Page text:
We all struggle with writer's block sometimes. Be it when writing job applications, an important email, or even a text to a friend, all of this writing can be difficult. I enjoy writing, but am very critical of my self, which is why sometimes I need these tricks to help me take the first step on the road to writing something, be it poetry or prose.

Here are some writing tips that I use for when I need a nudge:

Oneword - the website that gives you a single word to write on for 60 seconds. It's just the pick me up that you need to be inspired to write. I've got little paragraphs here and there that are slotted into a story that came from one word first.

Stream of consciousness writing can also be helpful, set a timer for 15 minutes and start to write. the struggle is always starting, but once you start it will come even if you start with: I don't know what to write right now. There is a website that simulates this called write or die, which is a fun way to stimulate yourself.

Find a headline and make up your own story. Local papers and red tops usually have headlines that have minimal information and a pun to work with.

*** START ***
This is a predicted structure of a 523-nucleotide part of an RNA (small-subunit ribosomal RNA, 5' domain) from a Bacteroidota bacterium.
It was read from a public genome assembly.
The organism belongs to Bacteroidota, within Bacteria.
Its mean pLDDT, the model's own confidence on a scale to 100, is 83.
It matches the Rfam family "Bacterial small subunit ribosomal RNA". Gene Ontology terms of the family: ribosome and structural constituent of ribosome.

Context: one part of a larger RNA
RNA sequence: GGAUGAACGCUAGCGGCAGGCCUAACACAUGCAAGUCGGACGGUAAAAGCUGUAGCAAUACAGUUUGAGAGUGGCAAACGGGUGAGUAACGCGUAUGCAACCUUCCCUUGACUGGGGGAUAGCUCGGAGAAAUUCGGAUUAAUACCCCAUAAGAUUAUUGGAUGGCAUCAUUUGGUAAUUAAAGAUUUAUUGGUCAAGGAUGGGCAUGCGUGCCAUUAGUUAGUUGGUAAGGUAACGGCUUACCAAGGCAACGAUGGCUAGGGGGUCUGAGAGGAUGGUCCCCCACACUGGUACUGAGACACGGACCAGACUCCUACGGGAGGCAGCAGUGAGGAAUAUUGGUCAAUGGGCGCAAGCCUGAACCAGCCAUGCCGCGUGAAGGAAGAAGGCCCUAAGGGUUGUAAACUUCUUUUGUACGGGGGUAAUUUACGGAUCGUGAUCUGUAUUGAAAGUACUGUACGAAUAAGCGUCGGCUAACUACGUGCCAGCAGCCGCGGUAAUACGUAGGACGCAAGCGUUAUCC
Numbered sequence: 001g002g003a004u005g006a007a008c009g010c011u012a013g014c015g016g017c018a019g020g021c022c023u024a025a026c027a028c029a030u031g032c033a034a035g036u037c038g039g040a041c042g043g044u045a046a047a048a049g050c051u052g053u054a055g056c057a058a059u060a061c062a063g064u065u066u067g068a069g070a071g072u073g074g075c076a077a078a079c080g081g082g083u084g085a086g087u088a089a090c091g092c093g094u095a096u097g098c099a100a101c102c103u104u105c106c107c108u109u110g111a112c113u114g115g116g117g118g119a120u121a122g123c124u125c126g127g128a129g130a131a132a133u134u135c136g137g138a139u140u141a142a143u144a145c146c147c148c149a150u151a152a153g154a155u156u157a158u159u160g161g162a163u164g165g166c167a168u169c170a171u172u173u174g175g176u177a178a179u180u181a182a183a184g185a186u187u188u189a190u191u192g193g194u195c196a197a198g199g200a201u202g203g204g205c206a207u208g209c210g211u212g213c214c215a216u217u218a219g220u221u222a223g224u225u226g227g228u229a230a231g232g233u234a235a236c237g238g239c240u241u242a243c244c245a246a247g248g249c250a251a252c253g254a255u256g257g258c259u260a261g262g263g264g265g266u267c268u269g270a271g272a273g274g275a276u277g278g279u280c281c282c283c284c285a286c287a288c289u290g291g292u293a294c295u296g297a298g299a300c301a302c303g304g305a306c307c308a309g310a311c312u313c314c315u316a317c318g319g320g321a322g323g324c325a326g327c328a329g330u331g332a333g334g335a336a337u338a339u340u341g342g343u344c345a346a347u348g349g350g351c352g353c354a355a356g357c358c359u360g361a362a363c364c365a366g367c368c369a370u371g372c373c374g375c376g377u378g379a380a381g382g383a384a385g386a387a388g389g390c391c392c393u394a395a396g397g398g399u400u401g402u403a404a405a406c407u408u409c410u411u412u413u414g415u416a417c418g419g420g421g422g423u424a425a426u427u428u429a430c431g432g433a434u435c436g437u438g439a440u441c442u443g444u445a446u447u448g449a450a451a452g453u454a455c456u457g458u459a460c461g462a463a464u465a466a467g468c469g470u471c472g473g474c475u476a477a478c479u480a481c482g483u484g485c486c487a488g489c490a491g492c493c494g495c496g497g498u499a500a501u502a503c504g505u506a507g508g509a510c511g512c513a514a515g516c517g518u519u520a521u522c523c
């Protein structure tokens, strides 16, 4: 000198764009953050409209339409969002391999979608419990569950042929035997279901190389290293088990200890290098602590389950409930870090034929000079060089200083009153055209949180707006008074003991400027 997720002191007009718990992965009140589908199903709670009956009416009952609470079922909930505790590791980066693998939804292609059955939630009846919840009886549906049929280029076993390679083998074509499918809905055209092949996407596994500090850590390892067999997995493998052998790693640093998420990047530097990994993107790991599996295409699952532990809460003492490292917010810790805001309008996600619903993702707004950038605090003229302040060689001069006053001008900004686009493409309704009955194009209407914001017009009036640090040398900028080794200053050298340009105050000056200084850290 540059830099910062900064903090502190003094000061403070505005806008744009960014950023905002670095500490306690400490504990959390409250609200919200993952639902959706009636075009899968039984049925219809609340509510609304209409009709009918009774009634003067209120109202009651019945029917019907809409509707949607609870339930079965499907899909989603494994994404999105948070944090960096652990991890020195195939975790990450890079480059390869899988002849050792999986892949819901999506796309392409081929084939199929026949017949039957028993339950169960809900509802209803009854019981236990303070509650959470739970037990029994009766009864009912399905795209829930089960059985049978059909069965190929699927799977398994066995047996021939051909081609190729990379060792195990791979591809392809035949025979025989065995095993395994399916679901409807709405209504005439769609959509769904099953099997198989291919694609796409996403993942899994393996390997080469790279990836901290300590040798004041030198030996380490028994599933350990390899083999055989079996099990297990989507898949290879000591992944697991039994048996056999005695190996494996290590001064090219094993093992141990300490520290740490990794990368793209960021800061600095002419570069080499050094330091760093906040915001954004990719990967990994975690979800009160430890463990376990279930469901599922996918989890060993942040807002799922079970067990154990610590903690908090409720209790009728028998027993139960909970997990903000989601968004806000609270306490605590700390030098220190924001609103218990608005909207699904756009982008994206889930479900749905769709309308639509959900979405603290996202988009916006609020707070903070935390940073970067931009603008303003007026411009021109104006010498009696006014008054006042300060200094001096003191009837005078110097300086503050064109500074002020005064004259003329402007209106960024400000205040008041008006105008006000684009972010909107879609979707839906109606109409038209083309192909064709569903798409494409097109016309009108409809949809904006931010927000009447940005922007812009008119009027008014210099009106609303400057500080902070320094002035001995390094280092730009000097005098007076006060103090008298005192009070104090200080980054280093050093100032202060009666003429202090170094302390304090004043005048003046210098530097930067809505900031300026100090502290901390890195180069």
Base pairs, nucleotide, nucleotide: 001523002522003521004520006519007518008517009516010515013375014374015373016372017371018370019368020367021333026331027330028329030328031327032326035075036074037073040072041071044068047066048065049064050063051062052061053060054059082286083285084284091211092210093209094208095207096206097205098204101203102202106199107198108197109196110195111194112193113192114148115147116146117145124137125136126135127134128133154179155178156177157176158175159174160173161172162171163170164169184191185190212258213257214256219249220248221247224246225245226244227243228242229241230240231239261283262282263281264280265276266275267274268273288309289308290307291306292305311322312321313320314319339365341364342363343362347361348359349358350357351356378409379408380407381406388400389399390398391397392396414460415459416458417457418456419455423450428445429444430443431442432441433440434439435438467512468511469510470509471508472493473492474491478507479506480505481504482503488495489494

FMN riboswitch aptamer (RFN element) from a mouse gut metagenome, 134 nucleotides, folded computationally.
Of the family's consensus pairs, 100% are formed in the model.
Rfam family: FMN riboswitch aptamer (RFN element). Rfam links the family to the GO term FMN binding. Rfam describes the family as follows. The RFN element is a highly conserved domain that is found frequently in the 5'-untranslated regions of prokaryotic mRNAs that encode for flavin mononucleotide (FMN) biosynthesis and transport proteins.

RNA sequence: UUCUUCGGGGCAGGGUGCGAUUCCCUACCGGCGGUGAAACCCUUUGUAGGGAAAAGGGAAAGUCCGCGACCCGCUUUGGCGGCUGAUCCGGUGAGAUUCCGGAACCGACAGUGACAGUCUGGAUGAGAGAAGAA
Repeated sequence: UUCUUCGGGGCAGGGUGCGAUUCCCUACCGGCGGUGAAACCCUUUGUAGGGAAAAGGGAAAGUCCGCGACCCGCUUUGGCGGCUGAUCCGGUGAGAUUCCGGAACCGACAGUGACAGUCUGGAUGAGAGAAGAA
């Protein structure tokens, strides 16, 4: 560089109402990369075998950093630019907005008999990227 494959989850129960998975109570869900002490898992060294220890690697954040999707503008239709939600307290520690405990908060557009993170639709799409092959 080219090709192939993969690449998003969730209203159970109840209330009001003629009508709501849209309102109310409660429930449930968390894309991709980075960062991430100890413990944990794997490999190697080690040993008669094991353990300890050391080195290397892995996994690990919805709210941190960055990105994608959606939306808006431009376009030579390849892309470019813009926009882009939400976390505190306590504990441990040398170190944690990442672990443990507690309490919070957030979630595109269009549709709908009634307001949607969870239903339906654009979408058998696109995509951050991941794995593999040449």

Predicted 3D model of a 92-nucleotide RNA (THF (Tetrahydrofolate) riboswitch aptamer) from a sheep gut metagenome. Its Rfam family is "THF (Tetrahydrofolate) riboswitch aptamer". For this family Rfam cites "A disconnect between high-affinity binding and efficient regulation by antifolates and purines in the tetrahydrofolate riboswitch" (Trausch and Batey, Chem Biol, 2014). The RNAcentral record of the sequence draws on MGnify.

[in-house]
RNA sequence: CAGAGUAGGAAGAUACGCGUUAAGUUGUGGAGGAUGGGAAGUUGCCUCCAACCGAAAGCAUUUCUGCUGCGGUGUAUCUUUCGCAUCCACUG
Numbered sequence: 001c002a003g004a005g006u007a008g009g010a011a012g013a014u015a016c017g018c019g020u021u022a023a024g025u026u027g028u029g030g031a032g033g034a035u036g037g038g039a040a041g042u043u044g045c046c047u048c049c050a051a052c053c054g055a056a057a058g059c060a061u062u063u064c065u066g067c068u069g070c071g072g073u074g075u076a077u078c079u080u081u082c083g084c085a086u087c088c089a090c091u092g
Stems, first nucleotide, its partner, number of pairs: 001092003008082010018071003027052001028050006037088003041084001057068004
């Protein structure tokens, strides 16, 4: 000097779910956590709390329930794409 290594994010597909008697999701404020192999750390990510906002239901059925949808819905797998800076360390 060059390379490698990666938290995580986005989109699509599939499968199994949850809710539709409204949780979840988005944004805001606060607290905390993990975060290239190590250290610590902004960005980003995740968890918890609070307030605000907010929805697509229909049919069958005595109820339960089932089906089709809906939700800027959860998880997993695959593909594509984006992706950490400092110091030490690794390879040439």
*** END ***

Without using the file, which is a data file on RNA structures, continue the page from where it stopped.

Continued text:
Make a story board. My trouble is often when I start I just start from the middle of a scene I've had an idea from and I struggle to then piece together the plot and B characters around this idea. So I've also found that when I start to build that kind of thing first, I often get excited about one thread of the story I'm following and will end up writing that scene.

Try NaNoWriMo. If deadlines and structure are your thing, it's nearly time to join thousands of writers who use National Novel Writing Month (November) to write 50,000 words in 30 days. It's a great way to get a first draft of a book if you work well to that pressure or think you need it!

Of course, my number one recommendation to get inspired is to read something beautiful. The best thing is to revisit something you love that will remind you why you love to read and to write. Poetry works well for me, but might be a favourite novel that you pick up.

Thursday, 3 August 2017

9 Re-readable books

For the writing
Her, Harriet Lane
One of my favourite books that I've read in the past few years. The story completely blew me away and the writing was very clever. Similarly to her first book the flawed protagonist is weirdly likeable and terrible at the same time and I loved reading it.

Blackberry Wine - Joanne Harris